California lawmakers send governor bill authorizing farmworker overtime

California lawmakers send governor bill authorizing farmworker overtime

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A farm worker takes a break while picking table grapes in Maricopa, California, United States, July 24, 2015. California is in their fourth year of a catastrophic drought. REUTERS/Lucy Nicholson
A farm worker takes a break while picking table grapes in Maricopa, California, United States, July 24, 2015. California is in their fourth year of a catastrophic drought. REUTERS/Lucy Nicholson

SACRAMENTO, Calif. (Reuters) – California would become the first U.S. state to require farmers to pay overtime to field workers and fruit pickers under a bill approved by the legislature on Monday and sent to Democratic Governor Jerry Brown for his approval.

The bill, which passed on a mostly party-line vote, would phase in overtime pay for farmworkers from 2019 to 2022. Small farms that employ 25 or fewer workers would have an additional three years to phase in the pay.

If signed into law by Brown, California, the largest U.S. agricultural producer, would the first state in the country to require farmers to pay overtime to laborers who work more than eight hours a day or 40 hours a week. The governor has not said if he will sign the measure.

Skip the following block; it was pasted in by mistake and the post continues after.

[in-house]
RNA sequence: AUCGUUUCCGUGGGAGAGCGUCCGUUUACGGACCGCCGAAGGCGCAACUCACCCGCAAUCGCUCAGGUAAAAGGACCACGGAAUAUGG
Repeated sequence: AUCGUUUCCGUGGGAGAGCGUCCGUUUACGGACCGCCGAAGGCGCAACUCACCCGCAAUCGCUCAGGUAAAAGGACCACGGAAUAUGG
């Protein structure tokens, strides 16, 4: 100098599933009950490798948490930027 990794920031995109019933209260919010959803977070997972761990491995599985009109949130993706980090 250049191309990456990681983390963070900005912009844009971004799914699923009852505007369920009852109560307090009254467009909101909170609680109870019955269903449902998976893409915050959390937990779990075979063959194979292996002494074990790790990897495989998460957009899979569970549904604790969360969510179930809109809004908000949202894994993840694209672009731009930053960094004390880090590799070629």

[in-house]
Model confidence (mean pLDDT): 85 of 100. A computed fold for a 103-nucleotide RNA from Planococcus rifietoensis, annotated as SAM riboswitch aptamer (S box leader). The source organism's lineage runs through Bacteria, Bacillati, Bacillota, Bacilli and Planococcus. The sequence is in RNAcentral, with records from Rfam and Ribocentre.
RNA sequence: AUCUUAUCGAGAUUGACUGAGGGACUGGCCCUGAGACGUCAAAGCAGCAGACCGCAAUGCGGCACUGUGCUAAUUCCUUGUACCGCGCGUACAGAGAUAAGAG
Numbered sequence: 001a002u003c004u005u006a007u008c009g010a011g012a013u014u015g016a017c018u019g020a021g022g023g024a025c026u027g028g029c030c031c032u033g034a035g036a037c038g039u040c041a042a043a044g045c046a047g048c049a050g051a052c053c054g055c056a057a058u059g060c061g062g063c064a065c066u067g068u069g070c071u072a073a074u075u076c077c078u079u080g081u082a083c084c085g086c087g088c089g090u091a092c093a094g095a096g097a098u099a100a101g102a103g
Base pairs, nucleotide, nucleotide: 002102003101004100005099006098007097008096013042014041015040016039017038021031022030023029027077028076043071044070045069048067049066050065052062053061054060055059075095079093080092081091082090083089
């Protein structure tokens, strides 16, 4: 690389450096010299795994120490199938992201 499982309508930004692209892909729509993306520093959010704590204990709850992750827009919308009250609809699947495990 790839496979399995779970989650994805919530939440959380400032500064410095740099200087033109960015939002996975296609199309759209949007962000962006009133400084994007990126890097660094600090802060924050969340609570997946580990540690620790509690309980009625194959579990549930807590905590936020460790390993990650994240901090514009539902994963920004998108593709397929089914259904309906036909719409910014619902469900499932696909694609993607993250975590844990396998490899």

The bill is the culmination of decades of lobbying and pressure by the United Farmworkers Union.

A farm worker picks table grapes in Maricopa, California, United States, July 24, 2015. California is in their fourth year of a catastrophic drought. REUTERS/Lucy Nicholson
A farm worker picks table grapes in Maricopa, California, United States, July 24, 2015. California is in their fourth year of a catastrophic drought. REUTERS/Lucy Nicholson

The Democratic-controlled legislature rejected a version of the same bill earlier this year, but supporters amended it to phase in the overtime rules more slowly.

Opponents said that requiring farmers to pay overtime could damage the state’s agricultural economy, where workers toil up to 60 hours a week during the harvest season but can go for months without pay other times of the year.

They predicted that farmers would be forced to cut workers’ hours to just 40 hours a week to avoid having to pay time-and-a-half or double-time overtime.

Supporters, mostly Democrats, said the issue was one of fairness to farmworkers, who are among the few U.S. hourly workers not paid overtime.

“For me, it is a vote about my conscience,” said Democratic Assemblyman Eduardo Garcia. “We will be improving the lives of people.”

(Reporting by Sharon Bernstein; Editing by Bill Rigby and Peter Cooney)

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